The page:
This article is a guest post / re-post by Sri K V Ramprasad, popularly known in the blog world as hamsanandi and neelanjana. In his own words, he is a ಕನ್ನಡಿಗ. Musicphile. Bibliophile. Astrophile. Blogophile. Twitterphile, Thyagarajaphile, Dr. M Balamuralikrishna) BMKphile. He has written a book Hamsanada, and blogs here at Neelanjana.
The Ragas to which the Gopis Danced….
Whenever I listen to certain Indian flautists (like Hariprasad Chaurasia or S Shashank), I hear a thur-thur-thur sound in the way they blow. This normally happens at the drut – or fast phrases. I have no better way of describing it! Listen to this short recording of Hariprasad Chaurasia on youtube. You can distinctly hear the sound I am indicating by the phrase thur-thur-thur at several places. As just couple of examples, I would mark around the the 2 min 25 second, and 5 min 6 second mark, just to tell you what I am talking about.
I was thinking this was a novelty of some flautists (because I don’t think every flautist uses such a technique). That was only till I came across a song that was written more than five centuries ago! Oh boy, How wrong our inferences could be!
tutturu toorendu battisa raagagaLannu chittaja janaka tanna koLalallUdidanu
“Krishna, the father of Manmatha, played 32 raagas on his flute with a sound of ‘thur-thur-thur’ “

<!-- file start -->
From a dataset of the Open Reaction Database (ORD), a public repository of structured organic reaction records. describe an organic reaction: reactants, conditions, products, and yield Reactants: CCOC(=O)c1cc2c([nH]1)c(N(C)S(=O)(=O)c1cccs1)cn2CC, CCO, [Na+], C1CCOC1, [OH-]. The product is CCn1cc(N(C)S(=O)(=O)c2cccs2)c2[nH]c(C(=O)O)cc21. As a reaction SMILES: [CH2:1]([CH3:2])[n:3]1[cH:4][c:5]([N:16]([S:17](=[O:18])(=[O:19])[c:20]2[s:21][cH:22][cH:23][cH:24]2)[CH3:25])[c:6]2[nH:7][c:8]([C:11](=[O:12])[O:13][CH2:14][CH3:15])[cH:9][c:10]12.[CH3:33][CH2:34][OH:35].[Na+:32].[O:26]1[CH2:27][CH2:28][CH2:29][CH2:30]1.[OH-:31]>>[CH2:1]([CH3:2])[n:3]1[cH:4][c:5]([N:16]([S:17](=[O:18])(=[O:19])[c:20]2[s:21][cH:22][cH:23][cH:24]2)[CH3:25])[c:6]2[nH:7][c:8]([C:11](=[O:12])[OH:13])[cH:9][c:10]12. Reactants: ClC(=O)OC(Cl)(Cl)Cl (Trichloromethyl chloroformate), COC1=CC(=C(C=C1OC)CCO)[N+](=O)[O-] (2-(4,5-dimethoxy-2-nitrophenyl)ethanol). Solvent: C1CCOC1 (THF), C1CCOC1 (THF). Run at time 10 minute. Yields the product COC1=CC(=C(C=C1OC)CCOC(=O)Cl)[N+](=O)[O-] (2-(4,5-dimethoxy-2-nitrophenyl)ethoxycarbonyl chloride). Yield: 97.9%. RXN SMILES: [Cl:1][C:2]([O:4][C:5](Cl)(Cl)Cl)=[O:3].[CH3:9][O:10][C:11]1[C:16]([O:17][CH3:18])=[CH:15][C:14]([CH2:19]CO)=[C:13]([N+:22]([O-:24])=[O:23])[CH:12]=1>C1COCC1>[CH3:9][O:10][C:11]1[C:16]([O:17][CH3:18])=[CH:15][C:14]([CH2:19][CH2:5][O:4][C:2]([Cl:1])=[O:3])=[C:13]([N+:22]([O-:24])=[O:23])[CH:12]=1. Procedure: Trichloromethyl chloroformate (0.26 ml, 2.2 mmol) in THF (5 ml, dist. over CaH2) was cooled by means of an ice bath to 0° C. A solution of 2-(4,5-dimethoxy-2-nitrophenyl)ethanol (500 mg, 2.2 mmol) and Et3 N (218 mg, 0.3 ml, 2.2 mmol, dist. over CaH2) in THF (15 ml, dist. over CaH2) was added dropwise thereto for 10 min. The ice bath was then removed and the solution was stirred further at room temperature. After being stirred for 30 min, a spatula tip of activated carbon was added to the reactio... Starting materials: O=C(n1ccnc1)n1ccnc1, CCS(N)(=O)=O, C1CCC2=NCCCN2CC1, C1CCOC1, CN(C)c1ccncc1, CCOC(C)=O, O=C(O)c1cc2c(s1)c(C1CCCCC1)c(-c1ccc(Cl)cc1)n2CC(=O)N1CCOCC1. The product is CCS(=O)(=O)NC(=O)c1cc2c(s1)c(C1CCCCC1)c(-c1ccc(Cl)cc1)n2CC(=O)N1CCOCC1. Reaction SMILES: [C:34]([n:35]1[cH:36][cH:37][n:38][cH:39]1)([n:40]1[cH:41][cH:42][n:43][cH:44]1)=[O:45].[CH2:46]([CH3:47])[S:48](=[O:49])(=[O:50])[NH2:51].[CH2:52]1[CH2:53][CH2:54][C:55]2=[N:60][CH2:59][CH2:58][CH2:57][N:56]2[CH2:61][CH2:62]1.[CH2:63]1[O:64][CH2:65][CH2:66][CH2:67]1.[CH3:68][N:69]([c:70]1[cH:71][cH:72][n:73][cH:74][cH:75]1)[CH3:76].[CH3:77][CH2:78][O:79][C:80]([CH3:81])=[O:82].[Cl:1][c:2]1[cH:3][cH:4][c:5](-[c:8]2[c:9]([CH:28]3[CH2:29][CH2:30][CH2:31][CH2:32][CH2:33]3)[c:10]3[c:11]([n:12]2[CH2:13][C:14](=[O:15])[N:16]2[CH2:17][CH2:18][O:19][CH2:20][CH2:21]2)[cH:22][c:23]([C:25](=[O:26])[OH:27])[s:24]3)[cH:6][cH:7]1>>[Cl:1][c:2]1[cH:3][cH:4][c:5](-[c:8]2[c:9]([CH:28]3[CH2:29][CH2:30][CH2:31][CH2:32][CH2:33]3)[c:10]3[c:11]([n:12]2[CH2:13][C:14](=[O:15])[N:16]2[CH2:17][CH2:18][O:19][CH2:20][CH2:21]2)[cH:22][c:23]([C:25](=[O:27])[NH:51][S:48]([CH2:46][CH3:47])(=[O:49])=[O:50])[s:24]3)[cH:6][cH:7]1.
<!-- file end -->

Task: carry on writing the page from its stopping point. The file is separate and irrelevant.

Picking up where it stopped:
Now do you see why I said this technique could not be all that new? Krishna is described by Purandara as playing his flue this way. Nobody has seen Krishna playing his flute. But Purandara must have see other flautists around his time ( 1480 AD – 1564 AD) producing such sounds on their flutes, and this of course, he has attributed to Krishna. So far so good.
But this song is also significant in other ways. Purandara dasa is said to have composed hundreds of thousands of compositions. Now, we have just over a thousand of his compositions available. Although Purandara Dasa is called as the “pitAmaha of Karnataka sangIta”, most of his original tunes are lost. There is pretty little information available on how many of his compositions were sung. However, being the musician he was, some of his compositions talk about various musical aspects, although indirectly. And this song, tutturu toorendu, is one of them.
For a long time, Indian music was supposed to have 32 major rAgas. This has showed up even prior to Purandara dAsa. Basavanna, a social reformer from Karnataka (1134-1196 AD) has this in one of his vachanas (saying):
ಎನ್ನ ಕಾಯವ ದಂಡಿಗೆಯ ಮಾಡಯ್ಯ
ಎನ್ನ ಶಿರವ ಸೋರೆಯ ಮಾಡಯ್ಯ
ಎನ್ನ ನರಗಳ ತಂತಿಯ ಮಾಡಯ್ಯ
ಬತ್ತೀಸ ರಾಗವ ಹಾಡಯ್ಯ
ಉರದಲೊತ್ತಿ ಬಾರಿಸು ಕೂಡಲಸಂಗಮದೇವ!
Here is the text transliterated:
enna kAyava daMDigeya mADayya
enna shirava sOreya mADayya
enna naragaLa tantiya mADayya
battIsa rAgava hADayya
uradalotti bArisu kUDalasangama dEva
And here it is translated:
Make my body the fretboard,
Make my head resonator
Make my nerves into the strings
Sing thirtytwo rAgas
Play intensely, Oh koodalasangama dEva*!
* : Koodala sangama – A place at the confluence of Krishna and Malaprabha rivers in Karnataka.
It is the same 32 raagas which Purandara dasa refers to in this song “tutturu toorendu’ too. – “Krishna played 32 rAgas”. (battIs = 32). However, he does not list out all the 32 raagas in this song. How unfortunate for us?
First lets see what he says in one of the stanzas of tutturu toorendu:
ಗೌಳ ನಾಟಿ ಆಹೇರಿ ಗುರ್ಜರಿ ಮಾಳವಿ ಸಾರಂಗ ರಾಗ ಕೇಳಿ ರಮಣಿಯರತಿ ದೂರದಿಂದ
ಫಲಮಂಜರಿ ಗೌಳಿ ದೇಶಾಕ್ಷಿ ರಾಗಗಳನು ನಳಿನನಾಭನು ತನ್ನ ಕೊಳಲಲೂದಿದನು
gouLa nATi AhEri gurjari mALavi sAranga rAga kELi ramaNiyarati dUradinda